8. 8. S<br />Outputs<br />A society’s outputs provide a heart’s inputs. If a society is loving, it will provide loving inputs to an individual. If a society is violent it will provide violent inputs to an individual.<br />The more a input a society receives, the more output it can give. The more people interact with one another as part of a community, the healthier the society and the more it can provide to individuals<br />When certain components of a society have more capability to output, it can lead to certain imbalances.<br />Mass media is concentrated to a few corporations, which enables them to have a dominant control over society, overpowering the individual and spreading a “mass-society” around the globe, replacing traditional ones. This in turn creates a cycle. The more individuals effected by it, the more those individuals output it, spreading more of the same social output and homogenizing society<br />Hierarchical political structures give more power to certain individuals, contradicting the equality of all people and usually leading to abuses of this power, against those in other societies and often even those within the same society<br />
  9. 9. S<br />To have a loving human community, its society must<br />Fill itself with positive social interaction, conveniently accessible for individuals to participate in, not spread apart and broken by individualism<br />Provide quality means of communication, not replacing traditional conversation and companionship, rather supplementing it with technological means to extend one’s society to communicate with other societies beyond travelable distances<br />Give equal levels of participation to each member, not allowing certain parts to dominate it and control it, but rather encouraging each member to share and provide their unique social input to society<br />Outputs<br />Inputs<br />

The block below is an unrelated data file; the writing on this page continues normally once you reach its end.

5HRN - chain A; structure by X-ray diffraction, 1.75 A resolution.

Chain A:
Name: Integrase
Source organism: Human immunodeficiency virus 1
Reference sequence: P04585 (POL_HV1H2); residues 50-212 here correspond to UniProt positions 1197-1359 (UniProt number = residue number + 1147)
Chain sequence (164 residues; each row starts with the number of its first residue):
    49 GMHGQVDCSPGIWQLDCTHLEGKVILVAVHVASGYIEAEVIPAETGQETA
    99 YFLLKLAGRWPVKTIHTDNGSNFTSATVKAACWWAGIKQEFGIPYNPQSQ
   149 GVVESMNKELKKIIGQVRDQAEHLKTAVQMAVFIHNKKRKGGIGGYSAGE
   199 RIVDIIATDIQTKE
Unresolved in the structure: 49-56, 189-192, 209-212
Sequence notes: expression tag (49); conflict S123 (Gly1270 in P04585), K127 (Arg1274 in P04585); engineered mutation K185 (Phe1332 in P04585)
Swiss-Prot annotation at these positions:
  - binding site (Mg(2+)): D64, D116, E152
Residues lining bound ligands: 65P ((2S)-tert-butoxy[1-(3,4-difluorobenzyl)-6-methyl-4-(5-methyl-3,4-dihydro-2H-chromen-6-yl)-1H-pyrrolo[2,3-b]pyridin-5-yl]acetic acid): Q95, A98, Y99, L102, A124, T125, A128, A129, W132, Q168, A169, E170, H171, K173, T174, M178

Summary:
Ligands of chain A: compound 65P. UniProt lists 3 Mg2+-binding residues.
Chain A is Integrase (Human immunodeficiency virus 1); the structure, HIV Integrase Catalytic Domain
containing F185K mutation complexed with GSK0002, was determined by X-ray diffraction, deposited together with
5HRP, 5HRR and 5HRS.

10. 10. THE<br />Technology<br />Correlates with the individual mind<br />The collective knowledge of a people, passed on through education<br />The manifestation of the mental into the physical realm as products and architecture<br />Information and practices developed to improve the human race’s ability to fulfill it’s necessary inputs and outputs<br />
  11. 11. T<br />Inventions, discoveries, ideas, and theories are passed on through generations, and the original developers are never fully reimbursed for their contribution, instead they make a permanently change to improve the technology system of their community, as long as it is passed on<br />Lies, false information, and any other knowledge somehow harmful also spreads and is passed on within a technological system. This information leads to problems with the efficiency of a technology, and is hopefully corrected and improved upon with time<br />Every interaction an individual makes which is driven by the mind, adds to the “built environment”, the part of the physical realm crafted and by humans<br />The purpose of technology is to improve upon environmental, social, and cultural systems for both individuals and communities, as well as providing a means for people to be productive and inventive, and so its development and enhancement is a good thing<br />However, when developed for its own sake, disregarding the environment, society, and culture, and instead incessantly growing like a cancer, it can lead to severe problems<br />Inputs<br />